Software to manage extras from skin to wrap

Managing extras can be one of the most challenging things for any production. Its one thing to deal with a few extras on an occasional basis, however when you are on a show that is having to manage hundreds or in some cases thousands of extras…you want a system that can run smoothly and effectively. For decades productions have relied on antiquated technology using carbon copy skins that really make the process all the more challenging. Having to track paperwork, props and dealing with out times has been a source of pain and frustration for both extras and production.

Current problems of the typical paper system:
*Extends Late Nights
*Slows Call Times
*Long Check-Out Lines
*Missing, Incomplete, Sloppy Documents
*Invalid Tax Incentive Info
*Causes Grievances
*Messy for Payroll and Accounting
*Extra’s Complaints
*P.A. and A.D. Time, Effort Wasted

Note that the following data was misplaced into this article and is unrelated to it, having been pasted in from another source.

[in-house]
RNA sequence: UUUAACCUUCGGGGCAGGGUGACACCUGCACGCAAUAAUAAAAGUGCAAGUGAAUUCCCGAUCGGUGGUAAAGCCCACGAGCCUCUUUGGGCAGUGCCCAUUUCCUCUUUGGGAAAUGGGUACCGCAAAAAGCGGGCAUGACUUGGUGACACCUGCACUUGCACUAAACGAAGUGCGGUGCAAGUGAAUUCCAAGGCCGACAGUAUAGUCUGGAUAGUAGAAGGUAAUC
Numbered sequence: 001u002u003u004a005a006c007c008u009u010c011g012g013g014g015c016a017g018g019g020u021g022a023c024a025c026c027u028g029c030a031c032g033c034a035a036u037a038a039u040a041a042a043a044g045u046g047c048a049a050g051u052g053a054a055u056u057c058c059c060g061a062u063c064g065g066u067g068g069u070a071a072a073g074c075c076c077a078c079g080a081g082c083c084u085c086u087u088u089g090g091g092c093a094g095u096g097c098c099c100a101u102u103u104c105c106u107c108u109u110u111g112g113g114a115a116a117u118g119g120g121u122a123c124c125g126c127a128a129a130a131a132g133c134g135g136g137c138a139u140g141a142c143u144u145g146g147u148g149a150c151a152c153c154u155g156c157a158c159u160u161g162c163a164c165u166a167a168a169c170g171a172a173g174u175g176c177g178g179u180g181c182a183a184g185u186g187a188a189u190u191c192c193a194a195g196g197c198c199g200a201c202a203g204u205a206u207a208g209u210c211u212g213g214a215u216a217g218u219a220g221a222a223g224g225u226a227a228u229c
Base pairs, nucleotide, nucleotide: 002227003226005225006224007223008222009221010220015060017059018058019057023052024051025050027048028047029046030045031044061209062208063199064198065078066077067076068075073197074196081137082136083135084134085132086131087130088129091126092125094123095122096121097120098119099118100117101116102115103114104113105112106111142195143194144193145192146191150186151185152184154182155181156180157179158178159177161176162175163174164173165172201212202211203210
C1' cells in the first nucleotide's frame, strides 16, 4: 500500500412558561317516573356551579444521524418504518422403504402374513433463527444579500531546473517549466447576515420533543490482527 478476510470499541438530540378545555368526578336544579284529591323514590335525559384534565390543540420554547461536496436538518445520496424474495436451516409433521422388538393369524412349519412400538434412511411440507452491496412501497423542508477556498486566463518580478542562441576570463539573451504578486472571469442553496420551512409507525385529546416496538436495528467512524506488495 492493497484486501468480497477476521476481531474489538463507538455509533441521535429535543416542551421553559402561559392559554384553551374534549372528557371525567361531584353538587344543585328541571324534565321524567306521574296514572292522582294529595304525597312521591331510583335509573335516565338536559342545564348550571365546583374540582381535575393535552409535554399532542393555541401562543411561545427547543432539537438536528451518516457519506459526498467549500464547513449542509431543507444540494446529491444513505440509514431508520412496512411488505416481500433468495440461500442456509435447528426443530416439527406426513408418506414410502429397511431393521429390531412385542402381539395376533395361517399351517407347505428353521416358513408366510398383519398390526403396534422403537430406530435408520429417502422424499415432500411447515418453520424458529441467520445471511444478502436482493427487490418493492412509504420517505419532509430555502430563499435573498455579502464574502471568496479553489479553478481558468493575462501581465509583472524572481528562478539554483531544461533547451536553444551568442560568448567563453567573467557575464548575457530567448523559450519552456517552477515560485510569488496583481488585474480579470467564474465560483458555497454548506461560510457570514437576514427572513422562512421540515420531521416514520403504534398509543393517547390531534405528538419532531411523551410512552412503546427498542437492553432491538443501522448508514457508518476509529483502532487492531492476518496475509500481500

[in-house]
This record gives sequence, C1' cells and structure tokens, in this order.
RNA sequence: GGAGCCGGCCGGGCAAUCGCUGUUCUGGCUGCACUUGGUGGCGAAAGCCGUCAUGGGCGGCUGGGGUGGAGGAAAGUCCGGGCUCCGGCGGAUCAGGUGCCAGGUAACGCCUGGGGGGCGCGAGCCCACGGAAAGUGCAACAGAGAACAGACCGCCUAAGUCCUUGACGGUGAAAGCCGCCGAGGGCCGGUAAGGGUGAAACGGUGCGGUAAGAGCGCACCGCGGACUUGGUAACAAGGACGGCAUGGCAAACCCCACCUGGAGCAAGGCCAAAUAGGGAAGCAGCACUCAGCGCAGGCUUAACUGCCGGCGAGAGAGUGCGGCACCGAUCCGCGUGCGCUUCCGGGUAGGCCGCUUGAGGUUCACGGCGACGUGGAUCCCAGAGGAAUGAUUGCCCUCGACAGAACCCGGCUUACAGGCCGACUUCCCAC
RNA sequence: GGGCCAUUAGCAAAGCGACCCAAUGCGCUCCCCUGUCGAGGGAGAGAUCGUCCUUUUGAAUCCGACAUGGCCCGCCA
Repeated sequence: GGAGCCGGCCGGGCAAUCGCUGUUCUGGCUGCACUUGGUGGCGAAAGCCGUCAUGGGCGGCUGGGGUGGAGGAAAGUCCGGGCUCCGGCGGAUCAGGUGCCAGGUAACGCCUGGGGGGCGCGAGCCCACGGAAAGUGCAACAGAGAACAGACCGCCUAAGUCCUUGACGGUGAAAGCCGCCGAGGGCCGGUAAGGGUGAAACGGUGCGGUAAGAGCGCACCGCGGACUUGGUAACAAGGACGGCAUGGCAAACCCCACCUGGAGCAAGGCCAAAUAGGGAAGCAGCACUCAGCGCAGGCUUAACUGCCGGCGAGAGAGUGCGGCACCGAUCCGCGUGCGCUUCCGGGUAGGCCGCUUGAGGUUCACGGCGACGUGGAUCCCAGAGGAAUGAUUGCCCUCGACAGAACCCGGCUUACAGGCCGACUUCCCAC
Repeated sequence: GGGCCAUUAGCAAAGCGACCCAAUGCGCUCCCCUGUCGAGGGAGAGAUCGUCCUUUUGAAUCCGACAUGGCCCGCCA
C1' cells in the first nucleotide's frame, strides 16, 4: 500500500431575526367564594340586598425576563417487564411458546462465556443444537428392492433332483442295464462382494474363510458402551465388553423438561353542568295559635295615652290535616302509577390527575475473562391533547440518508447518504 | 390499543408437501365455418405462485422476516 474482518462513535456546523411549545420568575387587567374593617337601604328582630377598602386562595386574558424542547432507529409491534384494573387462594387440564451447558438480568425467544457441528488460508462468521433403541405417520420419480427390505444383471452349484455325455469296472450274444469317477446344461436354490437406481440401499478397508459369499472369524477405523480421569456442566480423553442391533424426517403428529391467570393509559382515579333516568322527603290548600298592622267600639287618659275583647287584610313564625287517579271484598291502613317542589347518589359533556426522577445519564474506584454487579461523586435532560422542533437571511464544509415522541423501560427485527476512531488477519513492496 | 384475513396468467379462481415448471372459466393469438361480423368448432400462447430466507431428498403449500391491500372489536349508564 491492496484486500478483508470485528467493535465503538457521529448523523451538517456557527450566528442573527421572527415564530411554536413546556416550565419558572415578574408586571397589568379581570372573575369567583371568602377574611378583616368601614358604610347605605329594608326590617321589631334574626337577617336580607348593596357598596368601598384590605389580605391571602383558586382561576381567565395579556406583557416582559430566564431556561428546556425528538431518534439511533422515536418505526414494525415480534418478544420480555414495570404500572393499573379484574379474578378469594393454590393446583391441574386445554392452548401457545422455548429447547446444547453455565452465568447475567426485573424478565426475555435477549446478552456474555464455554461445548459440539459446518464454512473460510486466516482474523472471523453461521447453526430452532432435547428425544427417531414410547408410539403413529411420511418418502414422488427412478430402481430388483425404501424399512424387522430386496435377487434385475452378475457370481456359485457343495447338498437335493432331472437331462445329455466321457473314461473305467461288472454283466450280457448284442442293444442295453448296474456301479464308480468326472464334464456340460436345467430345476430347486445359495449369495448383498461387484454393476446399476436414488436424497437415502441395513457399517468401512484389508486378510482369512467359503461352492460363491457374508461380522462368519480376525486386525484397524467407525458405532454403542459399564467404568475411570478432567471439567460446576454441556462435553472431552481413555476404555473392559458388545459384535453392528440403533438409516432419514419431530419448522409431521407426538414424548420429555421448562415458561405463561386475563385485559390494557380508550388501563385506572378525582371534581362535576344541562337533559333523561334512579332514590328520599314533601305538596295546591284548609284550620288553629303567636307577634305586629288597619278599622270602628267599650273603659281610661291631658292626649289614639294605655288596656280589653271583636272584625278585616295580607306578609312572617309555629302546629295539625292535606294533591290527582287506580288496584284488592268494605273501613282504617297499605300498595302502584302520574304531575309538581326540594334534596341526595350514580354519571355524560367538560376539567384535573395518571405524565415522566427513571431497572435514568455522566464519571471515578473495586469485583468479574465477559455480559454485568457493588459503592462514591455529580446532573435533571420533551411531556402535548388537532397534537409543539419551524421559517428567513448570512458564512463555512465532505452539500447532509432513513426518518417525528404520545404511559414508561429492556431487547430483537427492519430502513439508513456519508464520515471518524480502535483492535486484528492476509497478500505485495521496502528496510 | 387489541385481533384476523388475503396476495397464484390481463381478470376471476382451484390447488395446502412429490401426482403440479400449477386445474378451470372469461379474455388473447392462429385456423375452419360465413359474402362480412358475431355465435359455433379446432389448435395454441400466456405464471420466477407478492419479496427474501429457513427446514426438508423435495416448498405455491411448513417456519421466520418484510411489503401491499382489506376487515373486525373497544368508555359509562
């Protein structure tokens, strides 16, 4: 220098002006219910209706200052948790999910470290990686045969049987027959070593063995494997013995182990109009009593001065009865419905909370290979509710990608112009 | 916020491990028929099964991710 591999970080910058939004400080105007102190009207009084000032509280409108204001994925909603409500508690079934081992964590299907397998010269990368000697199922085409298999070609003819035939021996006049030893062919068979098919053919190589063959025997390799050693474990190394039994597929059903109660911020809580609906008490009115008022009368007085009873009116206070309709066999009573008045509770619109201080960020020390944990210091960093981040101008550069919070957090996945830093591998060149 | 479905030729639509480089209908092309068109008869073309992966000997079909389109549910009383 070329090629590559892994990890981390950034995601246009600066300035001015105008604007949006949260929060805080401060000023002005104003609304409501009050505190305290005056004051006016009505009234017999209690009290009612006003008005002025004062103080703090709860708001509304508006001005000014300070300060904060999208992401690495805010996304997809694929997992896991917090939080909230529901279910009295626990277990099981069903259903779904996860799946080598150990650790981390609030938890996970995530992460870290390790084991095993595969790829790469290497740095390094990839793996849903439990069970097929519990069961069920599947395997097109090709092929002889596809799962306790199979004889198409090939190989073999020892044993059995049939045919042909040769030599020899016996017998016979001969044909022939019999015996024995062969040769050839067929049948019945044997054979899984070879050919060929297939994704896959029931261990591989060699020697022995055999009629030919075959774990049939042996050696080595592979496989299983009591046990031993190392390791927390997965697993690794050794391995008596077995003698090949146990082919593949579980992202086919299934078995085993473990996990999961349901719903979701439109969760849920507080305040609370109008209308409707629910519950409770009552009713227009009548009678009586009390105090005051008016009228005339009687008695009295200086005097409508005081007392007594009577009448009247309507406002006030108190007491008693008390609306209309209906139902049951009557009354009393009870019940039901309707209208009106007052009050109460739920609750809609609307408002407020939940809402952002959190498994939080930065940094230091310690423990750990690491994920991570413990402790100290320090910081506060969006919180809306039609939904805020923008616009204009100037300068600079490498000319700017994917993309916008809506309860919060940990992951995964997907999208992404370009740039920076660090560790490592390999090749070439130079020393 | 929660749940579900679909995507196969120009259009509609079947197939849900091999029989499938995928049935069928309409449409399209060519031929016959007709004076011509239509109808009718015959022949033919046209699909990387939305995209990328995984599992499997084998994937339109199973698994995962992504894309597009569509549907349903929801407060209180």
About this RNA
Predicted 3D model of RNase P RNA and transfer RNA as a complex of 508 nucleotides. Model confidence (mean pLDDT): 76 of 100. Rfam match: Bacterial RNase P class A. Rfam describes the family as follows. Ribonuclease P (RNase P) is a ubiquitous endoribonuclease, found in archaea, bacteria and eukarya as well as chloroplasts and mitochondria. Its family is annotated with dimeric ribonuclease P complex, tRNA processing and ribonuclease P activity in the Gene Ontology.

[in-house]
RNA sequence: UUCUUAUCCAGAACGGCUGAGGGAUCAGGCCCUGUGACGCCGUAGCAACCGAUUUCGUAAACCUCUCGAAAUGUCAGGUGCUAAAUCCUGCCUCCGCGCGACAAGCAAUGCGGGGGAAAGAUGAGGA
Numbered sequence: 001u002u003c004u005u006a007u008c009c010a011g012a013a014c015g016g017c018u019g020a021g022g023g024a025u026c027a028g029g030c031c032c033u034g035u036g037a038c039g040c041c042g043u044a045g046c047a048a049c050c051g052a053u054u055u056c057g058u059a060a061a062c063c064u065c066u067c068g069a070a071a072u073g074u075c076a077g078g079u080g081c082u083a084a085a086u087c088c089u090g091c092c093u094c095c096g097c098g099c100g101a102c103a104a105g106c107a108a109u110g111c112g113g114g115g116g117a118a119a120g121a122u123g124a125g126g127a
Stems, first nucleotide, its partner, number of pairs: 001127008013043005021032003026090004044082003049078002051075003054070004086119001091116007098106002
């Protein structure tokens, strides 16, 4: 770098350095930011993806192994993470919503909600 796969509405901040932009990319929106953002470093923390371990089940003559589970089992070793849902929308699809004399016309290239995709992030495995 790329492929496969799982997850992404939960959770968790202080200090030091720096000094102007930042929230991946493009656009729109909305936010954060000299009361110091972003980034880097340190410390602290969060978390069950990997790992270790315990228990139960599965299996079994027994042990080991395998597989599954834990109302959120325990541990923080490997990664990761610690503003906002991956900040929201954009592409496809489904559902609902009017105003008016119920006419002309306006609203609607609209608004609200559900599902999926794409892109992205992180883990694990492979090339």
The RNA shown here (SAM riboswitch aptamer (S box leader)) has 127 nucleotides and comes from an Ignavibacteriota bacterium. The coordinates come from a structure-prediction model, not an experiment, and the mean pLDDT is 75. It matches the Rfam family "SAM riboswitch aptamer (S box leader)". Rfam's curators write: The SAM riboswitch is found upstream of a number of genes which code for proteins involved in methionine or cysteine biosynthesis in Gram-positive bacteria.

*Poor Communication
*No Oversight
*Morale Killing
*Limiting Legal & Payroll Compliance

RABS is the only app to manage extras from Skin to Wrap. 
*You can onboard extras in seconds.
*You can wrap instantly, all documents completed, costumes and props returned with an automatic breakdown
*Hot-cost savings, vouchers, docs, tax incentives, digitally delivered to accounting.
*Cost $600 per week and $3 per extra.

Schedule a Demo:

Software to distro your documents with ease

As an Assistant Director one of the many tasks I am often required to do when working as a 2nd AD is the job of creating a distro list to send out call sheets, scripts etc. These “lists” are often difficult to keep up with and can be time-consuming in many instances.

Recently I stumbled upon some software Setkeeper that not only makes the distro process pain-free it has tracking software enabled that indicates whether or not the cast/crew have received or opened their call sheet.

Setkeeper is an online subscription site designed to create sides, distro documents and act as a hub to share information (such as location photos) to your entire cast and crew. Their software is top-notch with flexible pricing plans that can fit almost any budget.

Check out the highlight video and infographic below and consider doing a test-drive!

Tools to organize paperwork